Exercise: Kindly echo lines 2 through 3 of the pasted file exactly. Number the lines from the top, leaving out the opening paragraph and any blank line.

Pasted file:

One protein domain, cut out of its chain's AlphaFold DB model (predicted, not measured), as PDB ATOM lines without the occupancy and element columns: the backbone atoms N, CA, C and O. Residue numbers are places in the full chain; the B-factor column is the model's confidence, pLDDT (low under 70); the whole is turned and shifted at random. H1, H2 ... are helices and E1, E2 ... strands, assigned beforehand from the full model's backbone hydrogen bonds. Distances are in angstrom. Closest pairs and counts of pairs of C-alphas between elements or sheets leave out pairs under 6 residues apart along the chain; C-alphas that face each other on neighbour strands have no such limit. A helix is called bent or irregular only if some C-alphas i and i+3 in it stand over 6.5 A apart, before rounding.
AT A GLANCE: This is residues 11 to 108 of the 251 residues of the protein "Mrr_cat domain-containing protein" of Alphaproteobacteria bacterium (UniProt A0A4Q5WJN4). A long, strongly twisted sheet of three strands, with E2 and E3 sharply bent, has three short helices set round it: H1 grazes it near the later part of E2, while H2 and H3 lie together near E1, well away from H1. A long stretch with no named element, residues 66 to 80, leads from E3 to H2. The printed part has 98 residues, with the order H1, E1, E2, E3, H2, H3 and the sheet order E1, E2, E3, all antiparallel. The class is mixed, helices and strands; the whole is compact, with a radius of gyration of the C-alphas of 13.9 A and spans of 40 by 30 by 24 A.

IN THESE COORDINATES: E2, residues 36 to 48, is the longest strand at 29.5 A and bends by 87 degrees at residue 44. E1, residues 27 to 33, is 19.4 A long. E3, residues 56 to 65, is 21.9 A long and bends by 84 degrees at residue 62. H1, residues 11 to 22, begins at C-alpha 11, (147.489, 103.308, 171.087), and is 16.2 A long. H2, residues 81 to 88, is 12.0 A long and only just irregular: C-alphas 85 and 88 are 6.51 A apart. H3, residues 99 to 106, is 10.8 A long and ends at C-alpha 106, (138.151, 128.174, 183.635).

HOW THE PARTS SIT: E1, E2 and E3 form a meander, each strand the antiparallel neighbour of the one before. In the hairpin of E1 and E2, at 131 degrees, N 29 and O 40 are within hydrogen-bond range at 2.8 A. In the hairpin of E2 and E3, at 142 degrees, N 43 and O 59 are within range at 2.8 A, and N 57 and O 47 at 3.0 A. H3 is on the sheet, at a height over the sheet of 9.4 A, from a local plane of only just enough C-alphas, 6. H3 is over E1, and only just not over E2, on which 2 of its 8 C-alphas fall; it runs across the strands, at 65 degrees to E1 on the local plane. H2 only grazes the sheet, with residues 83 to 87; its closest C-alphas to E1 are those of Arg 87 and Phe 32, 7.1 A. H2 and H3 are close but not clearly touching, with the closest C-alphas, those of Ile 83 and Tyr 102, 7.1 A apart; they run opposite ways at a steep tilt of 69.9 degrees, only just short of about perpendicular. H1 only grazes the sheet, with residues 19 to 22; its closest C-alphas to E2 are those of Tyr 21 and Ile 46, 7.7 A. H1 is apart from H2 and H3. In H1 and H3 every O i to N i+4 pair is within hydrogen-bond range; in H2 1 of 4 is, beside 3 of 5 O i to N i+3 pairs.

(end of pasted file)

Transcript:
IN THESE COORDINATES: E2, residues 36 to 48, is the longest strand at 29.5 A and bends by 87 degrees at residue 44. E1, residues 27 to 33, is 19.4 A long. E3, residues 56 to 65, is 21.9 A long and bends by 84 degrees at residue 62. H1, residues 11 to 22, begins at C-alpha 11, (147.489, 103.308, 171.087), and is 16.2 A long. H2, residues 81 to 88, is 12.0 A long and only just irregular: C-alphas 85 and 88 are 6.51 A apart. H3, residues 99 to 106, is 10.8 A long and ends at C-alpha 106, (138.151, 128.174, 183.635).

HOW THE PARTS SIT: E1, E2 and E3 form a meander, each strand the antiparallel neighbour of the one before. In the hairpin of E1 and E2, at 131 degrees, N 29 and O 40 are within hydrogen-bond range at 2.8 A. In the hairpin of E2 and E3, at 142 degrees, N 43 and O 59 are within range at 2.8 A, and N 57 and O 47 at 3.0 A. H3 is on the sheet, at a height over the sheet of 9.4 A, from a local plane of only just enough C-alphas, 6. H3 is over E1, and only just not over E2, on which 2 of its 8 C-alphas fall; it runs across the strands, at 65 degrees to E1 on the local plane. H2 only grazes the sheet, with residues 83 to 87; its closest C-alphas to E1 are those of Arg 87 and Phe 32, 7.1 A. H2 and H3 are close but not clearly touching, with the closest C-alphas, those of Ile 83 and Tyr 102, 7.1 A apart; they run opposite ways at a steep tilt of 69.9 degrees, only just short of about perpendicular. H1 only grazes the sheet, with residues 19 to 22; its closest C-alphas to E2 are those of Tyr 21 and Ile 46, 7.7 A. H1 is apart from H2 and H3. In H1 and H3 every O i to N i+4 pair is within hydrogen-bond range; in H2 1 of 4 is, beside 3 of 5 O i to N i+3 pairs.